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Proc Natl Acad Sci U S A. 2011 Nov 22;108(47):18977-82. doi: 10.1073/pnas.1103242108. Epub 2011 Nov 7.

Conserved metabolic energy production pathways govern Eiger/TNF-induced nonapoptotic cell death.

Author information

1
Department of Physiology, Keio University School of Medicine, Tokyo 160-8582, Japan.

Abstract

Caspase-independent cell death is known to be important in physiological and pathological conditions, but its molecular regulation is not well-understood. Eiger is the sole fly ortholog of TNF. The ectopic expression of Eiger in the developing eye primordium caused JNK-dependent but caspase-independent cell death. To understand the molecular basis of this Eiger-induced nonapoptotic cell death, we performed a large-scale genetic screen in Drosophila for suppressors of the Eiger-induced cell death phenotype. We found that molecules that regulate metabolic energy production are central to this form of cell death: it was dramatically suppressed by decreased levels of molecules that regulate cytosolic glycolysis, mitochondrial β-oxidation of fatty acids, the tricarboxylic acid cycle, and the electron transport chain. Importantly, reducing the expression of energy production-related genes did not affect the cell death triggered by proapoptotic genes, such as reaper, hid, or debcl, indicating that the energy production-related genes have a specific role in Eiger-induced nonapoptotic cell death. We also found that energy production-related genes regulate the Eiger-induced cell death downstream of JNK. In addition, Eiger induced the production of reactive oxygen species in a manner dependent on energy production-related genes. Furthermore, we showed that this cell death machinery is involved in Eiger's physiological function, because decreasing the energy production-related genes suppressed Eiger-dependent tumor suppression, an intrinsic mechanism for removing tumorigenic mutant clones from epithelia by inducing cell death. This result suggests a link between sensitivity to cell death and metabolic activity in cancer.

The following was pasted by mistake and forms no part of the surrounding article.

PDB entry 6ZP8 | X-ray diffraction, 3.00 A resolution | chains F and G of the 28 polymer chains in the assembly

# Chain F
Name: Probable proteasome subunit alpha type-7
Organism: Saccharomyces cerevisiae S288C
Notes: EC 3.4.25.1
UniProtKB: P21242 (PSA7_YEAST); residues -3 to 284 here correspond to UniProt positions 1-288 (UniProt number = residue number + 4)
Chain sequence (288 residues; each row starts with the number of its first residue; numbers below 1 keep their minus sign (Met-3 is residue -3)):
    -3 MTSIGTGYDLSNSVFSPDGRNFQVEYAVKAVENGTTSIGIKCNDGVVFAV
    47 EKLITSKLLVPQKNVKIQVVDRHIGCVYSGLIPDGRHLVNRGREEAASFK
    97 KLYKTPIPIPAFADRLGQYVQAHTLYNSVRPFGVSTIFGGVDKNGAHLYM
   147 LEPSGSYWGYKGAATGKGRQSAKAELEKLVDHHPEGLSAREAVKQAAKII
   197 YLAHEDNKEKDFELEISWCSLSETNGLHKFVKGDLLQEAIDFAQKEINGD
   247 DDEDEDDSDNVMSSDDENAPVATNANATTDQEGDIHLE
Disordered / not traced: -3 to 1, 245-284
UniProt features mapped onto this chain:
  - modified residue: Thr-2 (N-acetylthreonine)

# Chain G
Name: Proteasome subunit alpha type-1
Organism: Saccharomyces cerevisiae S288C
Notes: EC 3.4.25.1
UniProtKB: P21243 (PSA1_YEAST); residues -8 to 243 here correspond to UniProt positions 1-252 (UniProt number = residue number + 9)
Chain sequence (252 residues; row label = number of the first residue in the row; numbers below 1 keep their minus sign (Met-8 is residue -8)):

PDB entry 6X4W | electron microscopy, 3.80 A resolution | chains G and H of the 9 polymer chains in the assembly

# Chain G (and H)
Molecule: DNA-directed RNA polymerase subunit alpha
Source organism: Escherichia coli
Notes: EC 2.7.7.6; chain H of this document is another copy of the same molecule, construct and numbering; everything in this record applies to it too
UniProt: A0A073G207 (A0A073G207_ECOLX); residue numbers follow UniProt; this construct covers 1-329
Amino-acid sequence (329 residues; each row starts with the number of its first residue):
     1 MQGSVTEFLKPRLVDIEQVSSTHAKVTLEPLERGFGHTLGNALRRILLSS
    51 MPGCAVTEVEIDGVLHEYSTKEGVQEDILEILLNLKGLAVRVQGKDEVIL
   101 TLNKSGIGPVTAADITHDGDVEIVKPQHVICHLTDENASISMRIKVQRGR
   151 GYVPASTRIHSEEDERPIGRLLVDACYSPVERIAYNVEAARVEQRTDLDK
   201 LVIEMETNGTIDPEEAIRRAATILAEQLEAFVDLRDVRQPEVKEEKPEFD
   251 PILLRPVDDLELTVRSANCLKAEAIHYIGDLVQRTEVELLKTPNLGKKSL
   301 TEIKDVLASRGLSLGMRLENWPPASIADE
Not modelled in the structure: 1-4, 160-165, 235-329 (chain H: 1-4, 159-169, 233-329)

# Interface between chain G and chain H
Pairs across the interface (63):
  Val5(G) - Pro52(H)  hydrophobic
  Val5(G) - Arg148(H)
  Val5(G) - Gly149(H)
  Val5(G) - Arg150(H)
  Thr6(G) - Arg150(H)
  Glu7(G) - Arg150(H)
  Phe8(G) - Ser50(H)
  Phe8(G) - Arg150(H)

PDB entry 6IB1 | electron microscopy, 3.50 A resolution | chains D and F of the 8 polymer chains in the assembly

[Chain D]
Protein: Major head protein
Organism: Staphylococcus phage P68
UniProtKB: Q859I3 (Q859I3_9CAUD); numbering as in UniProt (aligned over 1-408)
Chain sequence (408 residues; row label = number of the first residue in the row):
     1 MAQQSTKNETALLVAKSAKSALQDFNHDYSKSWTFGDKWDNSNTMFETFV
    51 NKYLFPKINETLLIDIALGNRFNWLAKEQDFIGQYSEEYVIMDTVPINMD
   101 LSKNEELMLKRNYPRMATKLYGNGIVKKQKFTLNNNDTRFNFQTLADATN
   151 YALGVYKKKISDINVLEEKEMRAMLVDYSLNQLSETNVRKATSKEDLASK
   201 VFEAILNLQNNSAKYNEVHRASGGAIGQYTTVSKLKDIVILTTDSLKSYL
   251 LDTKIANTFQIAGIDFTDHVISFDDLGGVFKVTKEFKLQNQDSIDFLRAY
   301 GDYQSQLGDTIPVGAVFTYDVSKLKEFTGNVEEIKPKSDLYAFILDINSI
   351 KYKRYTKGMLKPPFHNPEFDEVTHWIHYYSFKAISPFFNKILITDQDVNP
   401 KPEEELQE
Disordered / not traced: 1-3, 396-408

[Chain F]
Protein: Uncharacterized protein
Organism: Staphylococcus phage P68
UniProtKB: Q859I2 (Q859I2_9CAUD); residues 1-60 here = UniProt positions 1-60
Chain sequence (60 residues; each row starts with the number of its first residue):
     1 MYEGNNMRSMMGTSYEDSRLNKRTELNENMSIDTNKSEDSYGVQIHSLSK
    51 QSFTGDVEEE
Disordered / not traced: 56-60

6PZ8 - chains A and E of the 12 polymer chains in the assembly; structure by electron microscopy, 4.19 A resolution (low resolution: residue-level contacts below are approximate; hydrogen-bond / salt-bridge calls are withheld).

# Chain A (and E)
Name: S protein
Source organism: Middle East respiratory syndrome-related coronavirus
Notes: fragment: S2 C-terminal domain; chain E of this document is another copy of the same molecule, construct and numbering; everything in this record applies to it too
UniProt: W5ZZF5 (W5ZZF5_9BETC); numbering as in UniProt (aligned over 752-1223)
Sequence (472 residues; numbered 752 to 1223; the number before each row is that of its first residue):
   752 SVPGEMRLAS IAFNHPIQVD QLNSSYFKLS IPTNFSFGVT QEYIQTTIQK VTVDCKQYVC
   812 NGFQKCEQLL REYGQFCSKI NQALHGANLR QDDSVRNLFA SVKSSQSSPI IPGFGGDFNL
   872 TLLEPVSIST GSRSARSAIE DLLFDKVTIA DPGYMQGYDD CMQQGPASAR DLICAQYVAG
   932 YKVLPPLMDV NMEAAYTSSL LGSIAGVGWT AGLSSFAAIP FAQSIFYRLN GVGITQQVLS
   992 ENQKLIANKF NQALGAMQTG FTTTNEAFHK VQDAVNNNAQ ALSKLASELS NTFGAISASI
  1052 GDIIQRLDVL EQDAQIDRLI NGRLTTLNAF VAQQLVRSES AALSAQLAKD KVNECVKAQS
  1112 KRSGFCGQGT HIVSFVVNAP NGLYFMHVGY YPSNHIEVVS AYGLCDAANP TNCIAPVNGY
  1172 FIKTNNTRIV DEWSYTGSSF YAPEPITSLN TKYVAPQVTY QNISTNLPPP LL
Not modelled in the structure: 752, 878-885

PMID:
22065747
PMCID:
PMC3223446
DOI:
10.1073/pnas.1103242108
[Indexed for MEDLINE]
Free PMC Article

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